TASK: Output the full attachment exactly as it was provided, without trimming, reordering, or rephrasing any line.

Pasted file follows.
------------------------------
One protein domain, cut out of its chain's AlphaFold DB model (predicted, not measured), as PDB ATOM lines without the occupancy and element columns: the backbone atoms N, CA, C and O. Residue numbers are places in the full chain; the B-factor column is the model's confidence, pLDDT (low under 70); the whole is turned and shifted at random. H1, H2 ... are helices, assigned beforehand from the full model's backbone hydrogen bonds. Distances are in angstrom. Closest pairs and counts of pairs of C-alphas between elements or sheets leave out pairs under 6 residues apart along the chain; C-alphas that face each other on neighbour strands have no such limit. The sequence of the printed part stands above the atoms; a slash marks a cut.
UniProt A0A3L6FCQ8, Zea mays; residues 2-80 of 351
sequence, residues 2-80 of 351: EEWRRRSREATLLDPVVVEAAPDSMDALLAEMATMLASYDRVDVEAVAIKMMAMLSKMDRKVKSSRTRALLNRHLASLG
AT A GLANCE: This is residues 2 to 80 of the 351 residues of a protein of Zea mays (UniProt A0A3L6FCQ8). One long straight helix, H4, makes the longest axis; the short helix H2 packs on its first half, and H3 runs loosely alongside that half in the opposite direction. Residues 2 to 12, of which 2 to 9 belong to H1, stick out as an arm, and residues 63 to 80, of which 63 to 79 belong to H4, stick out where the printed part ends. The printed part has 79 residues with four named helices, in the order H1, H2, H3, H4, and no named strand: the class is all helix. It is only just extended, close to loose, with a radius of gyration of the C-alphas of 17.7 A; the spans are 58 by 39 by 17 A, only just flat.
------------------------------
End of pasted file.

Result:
One protein domain, cut out of its chain's AlphaFold DB model (predicted, not measured), as PDB ATOM lines without the occupancy and element columns: the backbone atoms N, CA, C and O. Residue numbers are places in the full chain; the B-factor column is the model's confidence, pLDDT (low under 70); the whole is turned and shifted at random. H1, H2 ... are helices, assigned beforehand from the full model's backbone hydrogen bonds. Distances are in angstrom. Closest pairs and counts of pairs of C-alphas between elements or sheets leave out pairs under 6 residues apart along the chain; C-alphas that face each other on neighbour strands have no such limit. The sequence of the printed part stands above the atoms; a slash marks a cut.
UniProt A0A3L6FCQ8, Zea mays; residues 2-80 of 351
sequence, residues 2-80 of 351: EEWRRRSREATLLDPVVVEAAPDSMDALLAEMATMLASYDRVDVEAVAIKMMAMLSKMDRKVKSSRTRALLNRHLASLG
AT A GLANCE: This is residues 2 to 80 of the 351 residues of a protein of Zea mays (UniProt A0A3L6FCQ8). One long straight helix, H4, makes the longest axis; the short helix H2 packs on its first half, and H3 runs loosely alongside that half in the opposite direction. Residues 2 to 12, of which 2 to 9 belong to H1, stick out as an arm, and residues 63 to 80, of which 63 to 79 belong to H4, stick out where the printed part ends. The printed part has 79 residues with four named helices, in the order H1, H2, H3, H4, and no named strand: the class is all helix. It is only just extended, close to loose, with a radius of gyration of the C-alphas of 17.7 A; the spans are 58 by 39 by 17 A, only just flat.